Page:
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Turning Thought Into Action

People often say that our thoughts become things and that our mind is literally one of the most powerful tools and resources, which we have available. And once we understand how to access its power, it”s from that point on that we truly begin living.

Take a moment to think about that.

You’ve just got to look around you to see how so many of the things we take for granted, started from an idea. A thought. One that was born out of the mind of an individual or collective minds of a group, and realised through the actions taken to make it a reality. The device that you’re reading this post on, the social media tools and applications you use on a daily basis, and the clothes you enjoy wearing inside your wardrobe.

What I’ve learnt over the years, is that while thinking (and thinking BIG!) is great and the starting point of all success, nothing is learnt or experienced until massive action is taken. Taking action can be incredibly rewarding as it allows us to begin a journey of self-discovery and learning – something which simply can’t be taught in a formal classroom.

A baby for example, doesn’t learn from a guide how to walk, but by doing: from standing up and falling down continuously, to finally walking on its own. In fact, it takes most babies around a 1,000 hours of practice from the moment it can stand to walking unassisted.

As we ‘grow up’ however, we tend to come up with reasons pretty quickly as to why we can’t do something rather than focusing on what we can do. Maybe it’s the fear of stepping out of our comfort zone and into unknown territory? Or that we’ve developed such strong beliefs about what we can and can’t do as a result of what society tells us?

But unless you’re ready to get comfortable with the discomfort of the unknown and stop living someone else’s life, you won’t begin to realise what you’re capable of. 

If I didn’t take action on my thoughts of becoming a qualified coach, I would not have signed up with The Coaching Academy and met some of the most awesomely inspirational individuals. If I didn’t take action to land my first job in the City despite having to resit my second year of university, I would’ve accepted the belief that it was because my grades were simply not good enough. And if I didn’t take action in making this site a reality, you wouldn’t be reading this today!

When you look at some of the most successful figures in our society, you’ll notice that massive action has always been accompanied by an unshakeable belief that their ideal outcome was possible (note: not certain or guaranteed, but possible).

Take Sir Richard Branson for example. Can you imagine what his shareholders and engineers were thinking when he told them that Virgin would be the first private company to offer space tourism?! Fast forward nearly nine years later into 2013, and by the end of this year, Virgin Galactic’s SpaceShipTwo will be taking its first passengers into space.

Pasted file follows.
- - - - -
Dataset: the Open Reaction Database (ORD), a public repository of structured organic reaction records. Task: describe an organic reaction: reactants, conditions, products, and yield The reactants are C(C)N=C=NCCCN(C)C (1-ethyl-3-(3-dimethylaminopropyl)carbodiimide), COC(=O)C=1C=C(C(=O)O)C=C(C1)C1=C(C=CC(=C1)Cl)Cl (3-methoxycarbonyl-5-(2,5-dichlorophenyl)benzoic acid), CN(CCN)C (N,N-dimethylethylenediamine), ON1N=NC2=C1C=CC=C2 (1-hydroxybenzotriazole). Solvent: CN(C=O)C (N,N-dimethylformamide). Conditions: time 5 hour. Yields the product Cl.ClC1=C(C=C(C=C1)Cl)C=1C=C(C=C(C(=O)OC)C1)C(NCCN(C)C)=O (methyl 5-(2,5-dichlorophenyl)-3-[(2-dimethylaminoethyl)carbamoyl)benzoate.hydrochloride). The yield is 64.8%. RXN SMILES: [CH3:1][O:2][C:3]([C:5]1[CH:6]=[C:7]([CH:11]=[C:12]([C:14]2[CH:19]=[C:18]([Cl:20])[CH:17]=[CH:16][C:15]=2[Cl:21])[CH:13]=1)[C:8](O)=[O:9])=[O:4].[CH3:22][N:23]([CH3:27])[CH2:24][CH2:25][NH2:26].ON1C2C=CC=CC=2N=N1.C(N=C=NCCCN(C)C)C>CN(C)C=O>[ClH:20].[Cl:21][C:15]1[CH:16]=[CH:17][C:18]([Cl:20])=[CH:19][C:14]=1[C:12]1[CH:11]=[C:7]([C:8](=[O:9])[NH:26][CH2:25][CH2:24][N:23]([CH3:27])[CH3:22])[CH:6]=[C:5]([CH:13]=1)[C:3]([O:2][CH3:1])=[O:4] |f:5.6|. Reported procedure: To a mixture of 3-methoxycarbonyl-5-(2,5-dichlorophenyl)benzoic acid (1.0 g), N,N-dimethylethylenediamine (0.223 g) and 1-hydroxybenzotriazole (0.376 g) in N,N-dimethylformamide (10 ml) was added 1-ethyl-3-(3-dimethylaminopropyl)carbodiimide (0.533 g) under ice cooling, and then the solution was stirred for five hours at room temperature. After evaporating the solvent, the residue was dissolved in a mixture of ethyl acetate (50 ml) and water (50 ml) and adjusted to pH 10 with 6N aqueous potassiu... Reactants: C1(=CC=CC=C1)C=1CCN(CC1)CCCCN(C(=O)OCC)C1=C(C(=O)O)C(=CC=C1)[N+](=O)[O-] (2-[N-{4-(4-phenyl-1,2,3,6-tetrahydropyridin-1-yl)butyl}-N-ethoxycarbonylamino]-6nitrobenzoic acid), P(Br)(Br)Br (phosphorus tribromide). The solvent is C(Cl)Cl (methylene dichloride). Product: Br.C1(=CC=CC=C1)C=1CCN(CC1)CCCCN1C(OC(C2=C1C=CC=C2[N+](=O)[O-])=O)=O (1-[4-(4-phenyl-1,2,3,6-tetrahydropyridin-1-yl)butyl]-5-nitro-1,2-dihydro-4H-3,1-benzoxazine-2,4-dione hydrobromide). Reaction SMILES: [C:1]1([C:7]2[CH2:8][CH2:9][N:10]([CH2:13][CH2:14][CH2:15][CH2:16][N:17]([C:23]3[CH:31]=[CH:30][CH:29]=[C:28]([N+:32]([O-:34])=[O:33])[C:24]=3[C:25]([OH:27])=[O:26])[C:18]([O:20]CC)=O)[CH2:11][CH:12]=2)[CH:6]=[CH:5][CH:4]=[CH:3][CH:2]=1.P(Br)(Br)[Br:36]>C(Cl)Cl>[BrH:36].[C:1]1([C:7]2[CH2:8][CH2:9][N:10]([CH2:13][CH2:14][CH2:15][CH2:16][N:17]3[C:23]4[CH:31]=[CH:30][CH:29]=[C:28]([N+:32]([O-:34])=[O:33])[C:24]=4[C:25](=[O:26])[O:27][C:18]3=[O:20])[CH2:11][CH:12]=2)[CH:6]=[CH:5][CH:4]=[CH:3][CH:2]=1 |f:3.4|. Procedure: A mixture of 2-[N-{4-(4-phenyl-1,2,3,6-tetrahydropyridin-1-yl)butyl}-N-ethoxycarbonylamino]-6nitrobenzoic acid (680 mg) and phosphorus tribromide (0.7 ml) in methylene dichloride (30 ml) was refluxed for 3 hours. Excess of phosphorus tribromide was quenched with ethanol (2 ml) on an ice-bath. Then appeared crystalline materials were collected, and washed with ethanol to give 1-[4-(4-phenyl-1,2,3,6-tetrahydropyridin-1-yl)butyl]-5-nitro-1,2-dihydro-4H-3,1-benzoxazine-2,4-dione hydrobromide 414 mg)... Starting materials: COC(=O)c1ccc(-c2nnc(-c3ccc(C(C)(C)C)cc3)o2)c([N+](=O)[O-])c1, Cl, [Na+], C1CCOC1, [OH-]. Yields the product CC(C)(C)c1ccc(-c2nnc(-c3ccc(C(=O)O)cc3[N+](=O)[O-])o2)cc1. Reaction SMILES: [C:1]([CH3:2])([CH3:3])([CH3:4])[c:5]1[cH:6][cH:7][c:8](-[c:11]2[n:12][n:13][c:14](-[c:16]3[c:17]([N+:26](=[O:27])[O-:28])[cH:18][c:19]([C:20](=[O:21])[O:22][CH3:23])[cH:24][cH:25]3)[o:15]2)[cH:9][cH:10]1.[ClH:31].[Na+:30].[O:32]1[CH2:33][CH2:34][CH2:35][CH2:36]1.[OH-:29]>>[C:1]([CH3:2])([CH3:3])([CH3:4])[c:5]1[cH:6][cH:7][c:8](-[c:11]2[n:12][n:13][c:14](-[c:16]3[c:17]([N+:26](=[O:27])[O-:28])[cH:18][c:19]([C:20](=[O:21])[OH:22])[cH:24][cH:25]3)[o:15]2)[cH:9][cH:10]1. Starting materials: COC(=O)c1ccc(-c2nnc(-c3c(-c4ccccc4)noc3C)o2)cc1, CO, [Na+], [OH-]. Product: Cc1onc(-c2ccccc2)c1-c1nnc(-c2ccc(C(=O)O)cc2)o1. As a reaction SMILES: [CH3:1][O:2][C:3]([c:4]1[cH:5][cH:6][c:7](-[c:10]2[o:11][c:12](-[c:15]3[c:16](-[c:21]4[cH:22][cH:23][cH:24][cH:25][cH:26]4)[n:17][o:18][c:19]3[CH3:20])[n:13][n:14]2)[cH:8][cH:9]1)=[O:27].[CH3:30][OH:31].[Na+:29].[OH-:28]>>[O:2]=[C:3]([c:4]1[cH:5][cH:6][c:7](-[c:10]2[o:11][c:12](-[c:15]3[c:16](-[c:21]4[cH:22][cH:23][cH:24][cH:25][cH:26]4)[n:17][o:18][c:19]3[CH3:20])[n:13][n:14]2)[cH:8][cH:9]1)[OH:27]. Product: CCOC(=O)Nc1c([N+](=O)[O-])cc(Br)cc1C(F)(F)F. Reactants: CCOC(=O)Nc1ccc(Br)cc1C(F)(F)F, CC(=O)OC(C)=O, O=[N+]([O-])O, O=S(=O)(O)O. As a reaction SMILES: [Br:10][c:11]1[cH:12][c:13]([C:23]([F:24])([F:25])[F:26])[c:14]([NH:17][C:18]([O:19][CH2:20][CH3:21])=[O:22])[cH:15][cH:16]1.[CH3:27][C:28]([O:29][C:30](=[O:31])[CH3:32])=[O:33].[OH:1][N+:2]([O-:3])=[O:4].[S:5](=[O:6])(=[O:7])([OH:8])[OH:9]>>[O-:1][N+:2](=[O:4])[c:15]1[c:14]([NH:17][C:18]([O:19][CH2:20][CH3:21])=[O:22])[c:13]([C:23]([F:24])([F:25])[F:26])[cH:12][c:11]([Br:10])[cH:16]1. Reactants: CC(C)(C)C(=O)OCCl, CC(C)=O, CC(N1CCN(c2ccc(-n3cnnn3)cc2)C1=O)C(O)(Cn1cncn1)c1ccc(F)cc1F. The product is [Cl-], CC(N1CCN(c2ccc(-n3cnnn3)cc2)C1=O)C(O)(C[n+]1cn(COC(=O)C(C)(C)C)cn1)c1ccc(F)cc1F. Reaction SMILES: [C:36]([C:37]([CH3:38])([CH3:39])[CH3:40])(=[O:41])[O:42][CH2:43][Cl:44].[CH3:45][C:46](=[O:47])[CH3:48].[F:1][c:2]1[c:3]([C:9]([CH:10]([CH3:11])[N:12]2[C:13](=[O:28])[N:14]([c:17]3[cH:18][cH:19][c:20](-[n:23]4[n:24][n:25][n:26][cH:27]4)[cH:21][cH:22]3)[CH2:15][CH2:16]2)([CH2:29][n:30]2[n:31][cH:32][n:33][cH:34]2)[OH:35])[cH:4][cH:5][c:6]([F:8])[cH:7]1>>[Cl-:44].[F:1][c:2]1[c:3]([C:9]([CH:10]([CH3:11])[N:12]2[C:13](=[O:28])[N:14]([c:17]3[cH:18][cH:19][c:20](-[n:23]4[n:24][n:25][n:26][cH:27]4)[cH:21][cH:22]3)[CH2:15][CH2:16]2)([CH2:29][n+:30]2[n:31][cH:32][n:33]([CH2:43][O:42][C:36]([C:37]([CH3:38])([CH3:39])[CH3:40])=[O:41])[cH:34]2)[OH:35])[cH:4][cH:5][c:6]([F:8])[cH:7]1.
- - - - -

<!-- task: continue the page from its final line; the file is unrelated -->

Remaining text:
So many businesses, individuals and governments expect spectacular results from very little belief in the outcome, that the actions undertaken are tiny. Logic dictates that if you put in half the effort, you should only expect to reap half the rewards.

“Whatever you can do, or dream you can, begin it. Boldness has genius, power and magic in it.” Johann Wolfgang von Goethe

With this in mind, there are a couple things you can use to help you focus on relentlessly reducing the time between having a great thought and putting it into action:

  1. Reframe limiting beliefs into the positive. We have around 60,000 thoughts a day, many of which come and go so quickly that we’re not aware of them. And how many of these prevent us from fulfilling our potential? This is something only you can answer. Some of you may say “I’m too old to …” but how about telling yourself that “There’s no better time than now?” Or if you’re thinking, “I hate my job. I’m just not happy these days,” how about telling yourself “I’m responsible for exactly where I am today as the result of my thoughts. I therefore have the power to change my situation for the better.”
  2. Have action points written down that are visible. Begin each week by writing down 3-5 actions that you will take over the next seven days (e.g. sending out those emails you said you were going to do weeks ago). It’s important for them to be both achievable and a contributing factor in moving you forward. I’ve a whiteboard on the front of my fridge, so what I like to do every Sunday evening is to take a black marker, and do this exact activity to kick off the new week. And given its location, what’s written down remains visible at all times!
  3. Be a Possibilitarian. Nice new word for you right here! This word describes someone who looks for the possibilities in everything, no matter how difficult things seem or actually are.
  4. Remember past successes. Reflecting back on your previous achievements will help remind you of the resources you have within you to overcome any obstacles and challenges you may face, and to begin putting your thoughts into action. Be bold. As Jim Rohn states: “The few who do are the envy of the many who only watch.”

Have you followed through with the things you said you were going to do, weeks or even months ago? How long will you wait until something you “should” do become something you “must” do? What is stopping you?

There’s no better time than today to start. If you’re someone who’s waiting for the time to be just right before you begin anything, guess what? You’ll be waiting a very long time! Reduce the list of things you’re putting off until later, because later often becomes never.

I’d love to hear how you get along with some of the above or how you motivate yourself towards taking action. Drop your comments in the box below and I look forward to connecting with you!


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